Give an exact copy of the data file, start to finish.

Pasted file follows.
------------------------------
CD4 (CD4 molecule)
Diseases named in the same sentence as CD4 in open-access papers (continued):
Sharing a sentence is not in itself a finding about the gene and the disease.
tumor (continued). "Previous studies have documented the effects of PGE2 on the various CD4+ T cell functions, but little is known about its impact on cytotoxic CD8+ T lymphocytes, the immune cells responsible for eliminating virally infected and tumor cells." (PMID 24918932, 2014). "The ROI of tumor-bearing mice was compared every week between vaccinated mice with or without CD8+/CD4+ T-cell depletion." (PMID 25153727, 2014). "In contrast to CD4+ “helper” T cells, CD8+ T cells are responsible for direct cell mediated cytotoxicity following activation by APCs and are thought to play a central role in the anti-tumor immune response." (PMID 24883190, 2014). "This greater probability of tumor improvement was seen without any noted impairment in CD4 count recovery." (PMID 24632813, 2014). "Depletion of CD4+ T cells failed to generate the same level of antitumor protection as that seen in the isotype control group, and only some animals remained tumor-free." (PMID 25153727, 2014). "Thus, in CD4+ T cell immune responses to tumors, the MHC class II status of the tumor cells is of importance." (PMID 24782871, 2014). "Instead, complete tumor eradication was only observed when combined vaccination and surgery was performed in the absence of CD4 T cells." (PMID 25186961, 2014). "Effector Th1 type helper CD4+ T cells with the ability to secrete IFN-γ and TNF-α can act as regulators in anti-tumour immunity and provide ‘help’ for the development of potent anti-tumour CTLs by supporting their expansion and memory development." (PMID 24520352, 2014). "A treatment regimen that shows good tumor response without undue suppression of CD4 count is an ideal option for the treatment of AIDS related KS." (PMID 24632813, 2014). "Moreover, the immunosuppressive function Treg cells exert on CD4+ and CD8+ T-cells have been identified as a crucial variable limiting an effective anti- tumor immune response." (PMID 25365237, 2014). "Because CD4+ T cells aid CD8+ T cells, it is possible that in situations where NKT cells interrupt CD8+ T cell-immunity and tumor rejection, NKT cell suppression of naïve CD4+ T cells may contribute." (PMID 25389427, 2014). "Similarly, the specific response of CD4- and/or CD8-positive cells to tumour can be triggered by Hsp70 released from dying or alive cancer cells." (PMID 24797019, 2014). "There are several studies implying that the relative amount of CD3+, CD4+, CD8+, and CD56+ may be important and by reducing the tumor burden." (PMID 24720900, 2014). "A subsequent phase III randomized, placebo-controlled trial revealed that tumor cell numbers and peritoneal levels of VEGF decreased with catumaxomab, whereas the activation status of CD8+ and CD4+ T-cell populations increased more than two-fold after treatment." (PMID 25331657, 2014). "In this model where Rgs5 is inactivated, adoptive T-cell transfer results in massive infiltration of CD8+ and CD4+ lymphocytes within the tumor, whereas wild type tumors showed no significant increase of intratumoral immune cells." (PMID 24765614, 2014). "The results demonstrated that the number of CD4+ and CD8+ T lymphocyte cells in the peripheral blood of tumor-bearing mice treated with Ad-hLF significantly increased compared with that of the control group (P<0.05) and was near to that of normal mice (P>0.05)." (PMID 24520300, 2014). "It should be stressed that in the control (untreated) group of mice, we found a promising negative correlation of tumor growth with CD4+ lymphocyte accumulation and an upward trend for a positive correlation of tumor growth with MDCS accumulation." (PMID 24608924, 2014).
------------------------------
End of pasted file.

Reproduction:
CD4 (CD4 molecule)
Diseases named in the same sentence as CD4 in open-access papers (continued):
Sharing a sentence is not in itself a finding about the gene and the disease.
tumor (continued). "Previous studies have documented the effects of PGE2 on the various CD4+ T cell functions, but little is known about its impact on cytotoxic CD8+ T lymphocytes, the immune cells responsible for eliminating virally infected and tumor cells." (PMID 24918932, 2014). "The ROI of tumor-bearing mice was compared every week between vaccinated mice with or without CD8+/CD4+ T-cell depletion." (PMID 25153727, 2014). "In contrast to CD4+ “helper” T cells, CD8+ T cells are responsible for direct cell mediated cytotoxicity following activation by APCs and are thought to play a central role in the anti-tumor immune response." (PMID 24883190, 2014). "This greater probability of tumor improvement was seen without any noted impairment in CD4 count recovery." (PMID 24632813, 2014). "Depletion of CD4+ T cells failed to generate the same level of antitumor protection as that seen in the isotype control group, and only some animals remained tumor-free." (PMID 25153727, 2014). "Thus, in CD4+ T cell immune responses to tumors, the MHC class II status of the tumor cells is of importance." (PMID 24782871, 2014). "Instead, complete tumor eradication was only observed when combined vaccination and surgery was performed in the absence of CD4 T cells." (PMID 25186961, 2014). "Effector Th1 type helper CD4+ T cells with the ability to secrete IFN-γ and TNF-α can act as regulators in anti-tumour immunity and provide ‘help’ for the development of potent anti-tumour CTLs by supporting their expansion and memory development." (PMID 24520352, 2014). "A treatment regimen that shows good tumor response without undue suppression of CD4 count is an ideal option for the treatment of AIDS related KS." (PMID 24632813, 2014). "Moreover, the immunosuppressive function Treg cells exert on CD4+ and CD8+ T-cells have been identified as a crucial variable limiting an effective anti- tumor immune response." (PMID 25365237, 2014). "Because CD4+ T cells aid CD8+ T cells, it is possible that in situations where NKT cells interrupt CD8+ T cell-immunity and tumor rejection, NKT cell suppression of naïve CD4+ T cells may contribute." (PMID 25389427, 2014). "Similarly, the specific response of CD4- and/or CD8-positive cells to tumour can be triggered by Hsp70 released from dying or alive cancer cells." (PMID 24797019, 2014). "There are several studies implying that the relative amount of CD3+, CD4+, CD8+, and CD56+ may be important and by reducing the tumor burden." (PMID 24720900, 2014). "A subsequent phase III randomized, placebo-controlled trial revealed that tumor cell numbers and peritoneal levels of VEGF decreased with catumaxomab, whereas the activation status of CD8+ and CD4+ T-cell populations increased more than two-fold after treatment." (PMID 25331657, 2014). "In this model where Rgs5 is inactivated, adoptive T-cell transfer results in massive infiltration of CD8+ and CD4+ lymphocytes within the tumor, whereas wild type tumors showed no significant increase of intratumoral immune cells." (PMID 24765614, 2014). "The results demonstrated that the number of CD4+ and CD8+ T lymphocyte cells in the peripheral blood of tumor-bearing mice treated with Ad-hLF significantly increased compared with that of the control group (P<0.05) and was near to that of normal mice (P>0.05)." (PMID 24520300, 2014). "It should be stressed that in the control (untreated) group of mice, we found a promising negative correlation of tumor growth with CD4+ lymphocyte accumulation and an upward trend for a positive correlation of tumor growth with MDCS accumulation." (PMID 24608924, 2014).